World level

[b]Belarusian sports are experiencing a construction boom. Top facilities are sprouting like mushrooms after October rain. Every expert invited to an opening begins by using the words ‘unique’ or ‘unbelievable’. Already, the man-made downhill ski resorts created in flat Belarus are busy. Meanwhile, the European Championship 2009 at Minsk’s newly-opened cycle track brought unanimous approval from participants. They said it was the best competition of its size of the last decade. Yet, the most interesting lies ahead[/b]The opening of a grand site in Belarus just before New Year’s Eve is already a tradition. This time, the super-modern Minsk-Arena complex is opening. The latest calling card of Belarusian sports is unique, indeed. It occupies most of the grounds of the Belarusian Physical Culture University, with three huge buildings interconnected and the Olympic Glory Avenue leading to the main entrance. A year ago, its cycle track was the first to open, boasting a world class track, seating for 3,000 and a multi-functional ground at its centre. However, this was only the beginning. At the end of the year, the red ribbon was cut on its skating complex (the fastest in the world according to leading ice experts, who helped in its construction) and 15,000 seat hockey amphitheatre. In 2010, the latter will become the home ground for Dynamo (which is playing in the Continental Hockey League). It will also welcome Children’s Eurovision. Of course, the World Hockey Championship is also due to take place there in 2014.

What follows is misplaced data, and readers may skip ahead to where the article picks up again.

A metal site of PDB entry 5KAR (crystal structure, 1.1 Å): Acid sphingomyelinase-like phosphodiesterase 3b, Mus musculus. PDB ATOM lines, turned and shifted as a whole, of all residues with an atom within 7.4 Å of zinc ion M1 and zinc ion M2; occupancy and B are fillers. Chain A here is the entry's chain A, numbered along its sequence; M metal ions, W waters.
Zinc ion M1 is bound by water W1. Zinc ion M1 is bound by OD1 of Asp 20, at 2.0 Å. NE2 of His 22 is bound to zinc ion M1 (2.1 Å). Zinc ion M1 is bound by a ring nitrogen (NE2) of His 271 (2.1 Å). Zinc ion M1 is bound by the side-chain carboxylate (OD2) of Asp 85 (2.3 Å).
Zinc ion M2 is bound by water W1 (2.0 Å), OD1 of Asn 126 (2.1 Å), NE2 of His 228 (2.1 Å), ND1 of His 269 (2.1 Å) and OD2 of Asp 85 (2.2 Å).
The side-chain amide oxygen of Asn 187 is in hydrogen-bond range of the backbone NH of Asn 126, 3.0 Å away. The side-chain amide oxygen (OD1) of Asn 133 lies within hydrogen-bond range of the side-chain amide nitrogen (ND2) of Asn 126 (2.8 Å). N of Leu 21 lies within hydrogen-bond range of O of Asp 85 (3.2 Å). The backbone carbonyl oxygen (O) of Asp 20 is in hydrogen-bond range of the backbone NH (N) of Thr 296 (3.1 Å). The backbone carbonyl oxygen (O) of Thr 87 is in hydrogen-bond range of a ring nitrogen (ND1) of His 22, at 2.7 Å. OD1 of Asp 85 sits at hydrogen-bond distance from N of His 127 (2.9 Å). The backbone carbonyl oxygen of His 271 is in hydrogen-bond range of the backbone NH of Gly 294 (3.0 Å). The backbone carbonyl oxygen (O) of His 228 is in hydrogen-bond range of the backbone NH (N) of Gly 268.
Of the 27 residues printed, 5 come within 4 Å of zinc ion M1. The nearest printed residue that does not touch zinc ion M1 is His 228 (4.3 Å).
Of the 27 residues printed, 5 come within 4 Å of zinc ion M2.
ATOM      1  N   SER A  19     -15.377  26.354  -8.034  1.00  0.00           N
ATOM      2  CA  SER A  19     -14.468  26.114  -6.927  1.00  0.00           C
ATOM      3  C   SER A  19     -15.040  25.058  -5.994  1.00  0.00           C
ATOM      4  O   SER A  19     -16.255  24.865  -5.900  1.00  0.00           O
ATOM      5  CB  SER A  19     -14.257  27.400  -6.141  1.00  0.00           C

Belarusian sports are experiencing a construction boom. Top facilities are sprouting like mushrooms after October rain. Every expert invited to an opening begins by using the words ‘unique’ or ‘unbelievable’. Already, the man-made downhill ski resorts created in flat Belarus are busy. Meanwhile, the European Championship 2009 at Minsk’s newly-opened cycle track brought unanimous approval from participants. They said it was the best competition of its size of the last decade. Yet, the most interesting lies ahead

The opening of a grand site in Belarus just before New Year’s Eve is already a tradition. This time, the super-modern Minsk-Arena complex is opening. The latest calling card of Belarusian sports is unique, indeed. It occupies most of the grounds of the Belarusian Physical Culture University, with three huge buildings interconnected and the Olympic Glory Avenue leading to the main entrance. A year ago, its cycle track was the first to open, boasting a world class track, seating for 3,000 and a multi-functional ground at its centre. However, this was only the beginning. At the end of the year, the red ribbon was cut on its skating complex (the fastest in the world according to leading ice experts, who helped in its construction) and 15,000 seat hockey amphitheatre. In 2010, the latter will become the home ground for Dynamo (which is playing in the Continental Hockey League). It will also welcome Children’s Eurovision. Of course, the World Hockey Championship is also due to take place there in 2014.